16

Feb

2018

The forgotten dangers of diabetes

Diabetes

IT ISN’T A secret that obesity can lead to a host of life-threatening conditions, including type-2 diabetes. It’s also no secret that diabetes comes with its own serious implications for health. But these facts are often taken for granted. We read and hear about the “obesity problem” and “the diabetes epidemic” so often that many of us have become apathetic.

I was interested to read about a professor at Dublin City University in Ireland called Niall Moyna, who has said that every Irish child should be taught about health and fitness from the age of four. According to Professor Moyna,  there is a “huge problem with health literacy” in Ireland and people have become desensitized to terms like “obesity” and “diabetes”. “We throw around the term diabetes like confetti now,” he said. “Kids don’t understand that it’s going to end up in blindness, limb amputations and premature death.”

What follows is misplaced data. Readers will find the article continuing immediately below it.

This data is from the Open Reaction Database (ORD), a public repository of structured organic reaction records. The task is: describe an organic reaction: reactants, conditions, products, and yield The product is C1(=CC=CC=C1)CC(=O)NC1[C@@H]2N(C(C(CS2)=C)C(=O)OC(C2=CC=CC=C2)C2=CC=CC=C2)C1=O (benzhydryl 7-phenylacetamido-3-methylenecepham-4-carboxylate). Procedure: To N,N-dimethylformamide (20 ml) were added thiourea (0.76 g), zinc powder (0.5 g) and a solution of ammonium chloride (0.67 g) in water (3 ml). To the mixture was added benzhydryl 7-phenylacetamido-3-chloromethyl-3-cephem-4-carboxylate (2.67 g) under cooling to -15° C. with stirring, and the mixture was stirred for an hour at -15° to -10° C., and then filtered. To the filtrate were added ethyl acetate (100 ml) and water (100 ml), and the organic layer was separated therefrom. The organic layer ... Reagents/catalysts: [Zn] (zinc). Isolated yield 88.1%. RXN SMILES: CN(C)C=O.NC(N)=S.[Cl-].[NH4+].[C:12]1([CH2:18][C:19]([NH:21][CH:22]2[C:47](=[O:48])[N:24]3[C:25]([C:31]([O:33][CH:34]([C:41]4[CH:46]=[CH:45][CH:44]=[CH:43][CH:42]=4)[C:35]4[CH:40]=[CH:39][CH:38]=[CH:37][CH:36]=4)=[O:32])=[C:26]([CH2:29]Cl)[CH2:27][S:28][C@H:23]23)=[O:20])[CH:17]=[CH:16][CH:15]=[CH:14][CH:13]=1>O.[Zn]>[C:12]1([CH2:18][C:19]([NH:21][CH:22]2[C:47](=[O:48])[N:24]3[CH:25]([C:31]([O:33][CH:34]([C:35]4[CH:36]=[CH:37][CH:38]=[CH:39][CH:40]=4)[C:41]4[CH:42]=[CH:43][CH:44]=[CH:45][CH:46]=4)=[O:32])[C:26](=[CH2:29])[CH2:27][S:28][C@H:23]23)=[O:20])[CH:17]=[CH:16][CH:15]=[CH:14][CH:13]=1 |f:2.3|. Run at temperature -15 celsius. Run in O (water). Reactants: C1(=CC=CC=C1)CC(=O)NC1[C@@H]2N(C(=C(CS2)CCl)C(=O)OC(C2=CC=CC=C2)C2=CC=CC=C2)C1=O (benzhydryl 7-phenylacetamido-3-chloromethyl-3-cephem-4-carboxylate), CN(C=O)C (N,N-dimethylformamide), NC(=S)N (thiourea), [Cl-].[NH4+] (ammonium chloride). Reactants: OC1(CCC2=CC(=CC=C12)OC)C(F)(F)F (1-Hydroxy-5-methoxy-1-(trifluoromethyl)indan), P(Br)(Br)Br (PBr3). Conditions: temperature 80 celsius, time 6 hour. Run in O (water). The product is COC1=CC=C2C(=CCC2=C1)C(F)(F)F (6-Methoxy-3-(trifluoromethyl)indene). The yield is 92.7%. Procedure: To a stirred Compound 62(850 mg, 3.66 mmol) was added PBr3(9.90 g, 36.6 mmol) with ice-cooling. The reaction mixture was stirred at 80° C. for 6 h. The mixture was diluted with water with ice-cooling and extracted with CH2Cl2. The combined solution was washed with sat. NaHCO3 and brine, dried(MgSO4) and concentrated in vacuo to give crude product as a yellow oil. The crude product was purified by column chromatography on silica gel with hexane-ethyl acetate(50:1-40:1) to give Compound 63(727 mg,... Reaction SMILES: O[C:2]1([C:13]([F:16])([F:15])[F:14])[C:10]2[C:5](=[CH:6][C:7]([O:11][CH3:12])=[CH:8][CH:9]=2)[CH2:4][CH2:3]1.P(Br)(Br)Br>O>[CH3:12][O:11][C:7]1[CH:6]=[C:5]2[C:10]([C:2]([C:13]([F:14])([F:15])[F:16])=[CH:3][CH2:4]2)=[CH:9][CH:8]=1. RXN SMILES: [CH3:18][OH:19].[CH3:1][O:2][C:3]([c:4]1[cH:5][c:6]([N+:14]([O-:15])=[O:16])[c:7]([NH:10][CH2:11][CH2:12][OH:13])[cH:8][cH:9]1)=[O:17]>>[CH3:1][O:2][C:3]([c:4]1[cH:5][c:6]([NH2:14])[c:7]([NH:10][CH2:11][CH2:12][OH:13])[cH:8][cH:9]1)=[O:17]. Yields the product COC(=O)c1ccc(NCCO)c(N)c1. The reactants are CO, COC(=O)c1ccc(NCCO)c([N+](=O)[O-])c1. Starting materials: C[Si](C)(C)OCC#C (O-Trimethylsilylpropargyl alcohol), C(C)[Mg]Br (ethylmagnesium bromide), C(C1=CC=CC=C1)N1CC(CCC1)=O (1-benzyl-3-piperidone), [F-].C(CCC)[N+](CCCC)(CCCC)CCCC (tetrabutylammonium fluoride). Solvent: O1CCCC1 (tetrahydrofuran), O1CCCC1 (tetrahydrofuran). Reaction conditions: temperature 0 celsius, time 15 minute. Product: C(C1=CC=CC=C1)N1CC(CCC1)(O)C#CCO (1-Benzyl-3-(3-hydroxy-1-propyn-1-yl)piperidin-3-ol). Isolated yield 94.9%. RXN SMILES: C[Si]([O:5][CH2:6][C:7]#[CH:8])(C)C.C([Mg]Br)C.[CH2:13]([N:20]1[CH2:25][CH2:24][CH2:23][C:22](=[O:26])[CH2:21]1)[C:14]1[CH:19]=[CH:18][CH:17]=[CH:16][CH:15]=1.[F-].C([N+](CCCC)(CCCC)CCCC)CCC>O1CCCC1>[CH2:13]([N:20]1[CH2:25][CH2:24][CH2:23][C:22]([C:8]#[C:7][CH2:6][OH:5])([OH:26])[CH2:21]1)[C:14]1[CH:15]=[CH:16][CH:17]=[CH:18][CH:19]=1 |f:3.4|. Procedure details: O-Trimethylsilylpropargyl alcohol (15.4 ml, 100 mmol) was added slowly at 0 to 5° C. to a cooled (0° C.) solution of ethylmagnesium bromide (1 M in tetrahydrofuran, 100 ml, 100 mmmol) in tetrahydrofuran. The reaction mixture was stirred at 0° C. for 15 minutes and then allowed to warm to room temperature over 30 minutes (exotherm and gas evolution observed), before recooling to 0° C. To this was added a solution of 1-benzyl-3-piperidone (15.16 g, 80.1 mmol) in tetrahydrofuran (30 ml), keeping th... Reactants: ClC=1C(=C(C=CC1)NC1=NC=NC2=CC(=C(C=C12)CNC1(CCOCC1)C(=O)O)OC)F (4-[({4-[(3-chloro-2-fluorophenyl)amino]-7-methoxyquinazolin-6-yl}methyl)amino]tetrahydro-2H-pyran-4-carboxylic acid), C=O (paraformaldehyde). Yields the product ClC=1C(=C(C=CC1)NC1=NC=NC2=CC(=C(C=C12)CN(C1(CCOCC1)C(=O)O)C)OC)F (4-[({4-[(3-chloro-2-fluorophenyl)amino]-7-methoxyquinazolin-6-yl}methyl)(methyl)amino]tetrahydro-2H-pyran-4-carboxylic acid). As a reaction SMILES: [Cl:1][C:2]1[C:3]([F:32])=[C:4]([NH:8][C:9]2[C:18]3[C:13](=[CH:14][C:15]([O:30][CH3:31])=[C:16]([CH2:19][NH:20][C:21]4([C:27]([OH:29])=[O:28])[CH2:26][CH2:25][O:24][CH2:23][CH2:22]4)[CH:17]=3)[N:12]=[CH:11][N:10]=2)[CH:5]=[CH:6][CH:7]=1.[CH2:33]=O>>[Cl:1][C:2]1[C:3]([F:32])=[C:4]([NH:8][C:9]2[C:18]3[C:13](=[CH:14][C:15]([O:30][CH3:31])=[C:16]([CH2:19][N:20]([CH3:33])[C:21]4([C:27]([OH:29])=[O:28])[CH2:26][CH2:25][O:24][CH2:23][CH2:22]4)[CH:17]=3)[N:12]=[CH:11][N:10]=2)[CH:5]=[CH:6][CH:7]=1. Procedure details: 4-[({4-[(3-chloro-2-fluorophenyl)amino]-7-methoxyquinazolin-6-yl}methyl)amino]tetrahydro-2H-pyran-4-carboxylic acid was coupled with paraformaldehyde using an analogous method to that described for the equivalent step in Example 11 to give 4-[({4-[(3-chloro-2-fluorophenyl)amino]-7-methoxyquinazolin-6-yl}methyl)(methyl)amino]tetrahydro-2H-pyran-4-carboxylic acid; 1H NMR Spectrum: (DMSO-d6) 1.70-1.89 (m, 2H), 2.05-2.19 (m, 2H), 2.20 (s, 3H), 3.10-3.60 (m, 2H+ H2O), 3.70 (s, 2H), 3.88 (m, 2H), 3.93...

Health literacy is one of the biggest problems in America. Everyone knows the words but not enough people know what those words mean or what they imply. If people were healthy, then it wouldn’t be so much of problem. But we are in the middle of a health crisis. Around the world, paradoxically coexisting with malnutrition, is an escalating global obesity epidemic. It affects almost all age and socioeconomic groups and is threatening to engulf even the wealthiest and most developed countries in the world. In 1995 there were around 200 million obese adults worldwide. In 2000, there were more than 300 million.

And in America, our failure to take responsibility of our health is costing the country hundreds of billons of dollars and ruining millions of lives. It’s even affecting military recruitment: 70% of today’s youth are not fit to serve in the military due in a large part to obesity, according to a recent study. There’s no doubt that we have a self-discipline problem and a cultural problem, but it is our health literacy problem that can be solved quickly and, if solved, will have the greatest impact.

If young people were made aware of the fate that awaits them if they make poor lifestyle choices and don’t allow themselves to become addicted to foods that are killing them, then we can reverse this trend. That means reminding people of some uncomfortable and forgotten truths about the dangers of obesity and diabetes.


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